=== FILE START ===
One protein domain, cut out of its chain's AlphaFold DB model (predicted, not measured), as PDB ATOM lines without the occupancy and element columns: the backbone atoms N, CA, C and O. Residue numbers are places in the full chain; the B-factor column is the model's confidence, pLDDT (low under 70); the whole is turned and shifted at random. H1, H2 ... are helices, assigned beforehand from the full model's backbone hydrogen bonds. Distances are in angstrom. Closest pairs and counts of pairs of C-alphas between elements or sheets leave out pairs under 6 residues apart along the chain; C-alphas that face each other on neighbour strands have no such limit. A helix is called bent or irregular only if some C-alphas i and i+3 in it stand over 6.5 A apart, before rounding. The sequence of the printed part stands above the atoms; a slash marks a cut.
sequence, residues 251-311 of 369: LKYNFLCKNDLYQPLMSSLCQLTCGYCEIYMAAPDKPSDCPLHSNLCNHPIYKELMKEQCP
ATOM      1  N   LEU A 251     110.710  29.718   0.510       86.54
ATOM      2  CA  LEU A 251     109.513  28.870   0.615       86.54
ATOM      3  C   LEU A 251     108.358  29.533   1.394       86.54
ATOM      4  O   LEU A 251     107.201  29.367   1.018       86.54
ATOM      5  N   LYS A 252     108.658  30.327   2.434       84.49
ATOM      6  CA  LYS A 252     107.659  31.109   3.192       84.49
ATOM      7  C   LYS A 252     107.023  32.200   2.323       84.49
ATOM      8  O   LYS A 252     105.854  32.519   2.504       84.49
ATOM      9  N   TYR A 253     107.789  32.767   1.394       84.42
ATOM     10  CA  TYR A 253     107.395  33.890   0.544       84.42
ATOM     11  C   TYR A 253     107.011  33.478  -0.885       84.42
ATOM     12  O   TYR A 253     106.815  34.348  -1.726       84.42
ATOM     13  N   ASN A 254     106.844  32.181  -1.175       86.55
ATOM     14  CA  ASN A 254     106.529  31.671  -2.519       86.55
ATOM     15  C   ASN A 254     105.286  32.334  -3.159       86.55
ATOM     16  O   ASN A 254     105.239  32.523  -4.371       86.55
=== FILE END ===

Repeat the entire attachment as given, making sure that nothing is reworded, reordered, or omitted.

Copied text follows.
One protein domain, cut out of its chain's AlphaFold DB model (predicted, not measured), as PDB ATOM lines without the occupancy and element columns: the backbone atoms N, CA, C and O. Residue numbers are places in the full chain; the B-factor column is the model's confidence, pLDDT (low under 70); the whole is turned and shifted at random. H1, H2 ... are helices, assigned beforehand from the full model's backbone hydrogen bonds. Distances are in angstrom. Closest pairs and counts of pairs of C-alphas between elements or sheets leave out pairs under 6 residues apart along the chain; C-alphas that face each other on neighbour strands have no such limit. A helix is called bent or irregular only if some C-alphas i and i+3 in it stand over 6.5 A apart, before rounding. The sequence of the printed part stands above the atoms; a slash marks a cut.
sequence, residues 251-311 of 369: LKYNFLCKNDLYQPLMSSLCQLTCGYCEIYMAAPDKPSDCPLHSNLCNHPIYKELMKEQCP
ATOM      1  N   LEU A 251     110.710  29.718   0.510       86.54
ATOM      2  CA  LEU A 251     109.513  28.870   0.615       86.54
ATOM      3  C   LEU A 251     108.358  29.533   1.394       86.54
ATOM      4  O   LEU A 251     107.201  29.367   1.018       86.54
ATOM      5  N   LYS A 252     108.658  30.327   2.434       84.49
ATOM      6  CA  LYS A 252     107.659  31.109   3.192       84.49
ATOM      7  C   LYS A 252     107.023  32.200   2.323       84.49
ATOM      8  O   LYS A 252     105.854  32.519   2.504       84.49
ATOM      9  N   TYR A 253     107.789  32.767   1.394       84.42
ATOM     10  CA  TYR A 253     107.395  33.890   0.544       84.42
ATOM     11  C   TYR A 253     107.011  33.478  -0.885       84.42
ATOM     12  O   TYR A 253     106.815  34.348  -1.726       84.42
ATOM     13  N   ASN A 254     106.844  32.181  -1.175       86.55
ATOM     14  CA  ASN A 254     106.529  31.671  -2.519       86.55
ATOM     15  C   ASN A 254     105.286  32.334  -3.159       86.55
ATOM     16  O   ASN A 254     105.239  32.523  -4.371       86.55